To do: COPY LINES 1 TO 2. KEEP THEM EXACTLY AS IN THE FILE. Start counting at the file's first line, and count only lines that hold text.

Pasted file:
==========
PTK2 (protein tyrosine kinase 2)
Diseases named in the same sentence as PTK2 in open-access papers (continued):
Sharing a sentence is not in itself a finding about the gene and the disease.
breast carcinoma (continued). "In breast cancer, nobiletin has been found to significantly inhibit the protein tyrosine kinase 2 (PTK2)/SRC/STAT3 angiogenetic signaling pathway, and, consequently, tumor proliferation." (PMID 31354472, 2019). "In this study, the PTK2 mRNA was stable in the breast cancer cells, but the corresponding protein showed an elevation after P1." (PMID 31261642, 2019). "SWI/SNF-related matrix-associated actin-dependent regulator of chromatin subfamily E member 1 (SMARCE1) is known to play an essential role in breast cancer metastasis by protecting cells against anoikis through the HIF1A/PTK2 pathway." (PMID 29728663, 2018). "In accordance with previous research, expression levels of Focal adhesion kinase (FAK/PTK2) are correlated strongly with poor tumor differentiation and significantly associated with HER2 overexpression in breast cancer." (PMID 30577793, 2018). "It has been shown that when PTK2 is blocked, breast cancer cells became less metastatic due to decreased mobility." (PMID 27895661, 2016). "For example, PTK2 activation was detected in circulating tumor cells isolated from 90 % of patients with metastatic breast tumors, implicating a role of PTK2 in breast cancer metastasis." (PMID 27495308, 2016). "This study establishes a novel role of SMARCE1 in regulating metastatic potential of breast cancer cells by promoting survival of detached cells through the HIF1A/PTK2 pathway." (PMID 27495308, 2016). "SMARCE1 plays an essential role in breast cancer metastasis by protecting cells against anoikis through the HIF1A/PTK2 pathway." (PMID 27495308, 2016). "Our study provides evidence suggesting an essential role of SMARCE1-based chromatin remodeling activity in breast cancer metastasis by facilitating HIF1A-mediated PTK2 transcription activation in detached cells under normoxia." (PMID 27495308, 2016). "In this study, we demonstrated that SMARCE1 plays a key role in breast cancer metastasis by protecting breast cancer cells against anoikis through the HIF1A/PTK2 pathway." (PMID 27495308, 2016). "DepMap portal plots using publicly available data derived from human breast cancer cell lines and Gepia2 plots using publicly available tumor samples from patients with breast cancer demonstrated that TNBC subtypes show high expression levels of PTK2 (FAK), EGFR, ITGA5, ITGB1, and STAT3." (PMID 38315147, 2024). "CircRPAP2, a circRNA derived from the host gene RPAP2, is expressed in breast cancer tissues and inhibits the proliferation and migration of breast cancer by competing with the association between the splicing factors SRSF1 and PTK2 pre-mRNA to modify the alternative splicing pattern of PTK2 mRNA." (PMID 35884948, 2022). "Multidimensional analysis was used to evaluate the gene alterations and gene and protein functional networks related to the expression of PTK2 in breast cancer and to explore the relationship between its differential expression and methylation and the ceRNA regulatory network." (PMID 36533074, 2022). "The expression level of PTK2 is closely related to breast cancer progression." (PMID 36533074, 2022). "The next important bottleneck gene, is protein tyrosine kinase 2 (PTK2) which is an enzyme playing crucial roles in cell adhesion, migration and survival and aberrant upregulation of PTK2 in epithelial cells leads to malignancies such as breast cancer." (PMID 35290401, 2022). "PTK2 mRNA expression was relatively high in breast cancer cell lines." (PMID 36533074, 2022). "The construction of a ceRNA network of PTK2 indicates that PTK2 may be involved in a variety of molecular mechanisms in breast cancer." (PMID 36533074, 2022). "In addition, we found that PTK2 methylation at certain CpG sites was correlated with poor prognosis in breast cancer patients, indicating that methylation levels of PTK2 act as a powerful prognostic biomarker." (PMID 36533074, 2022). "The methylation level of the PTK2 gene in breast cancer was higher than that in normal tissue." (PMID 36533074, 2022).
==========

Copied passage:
PTK2 (protein tyrosine kinase 2)
Diseases named in the same sentence as PTK2 in open-access papers (continued):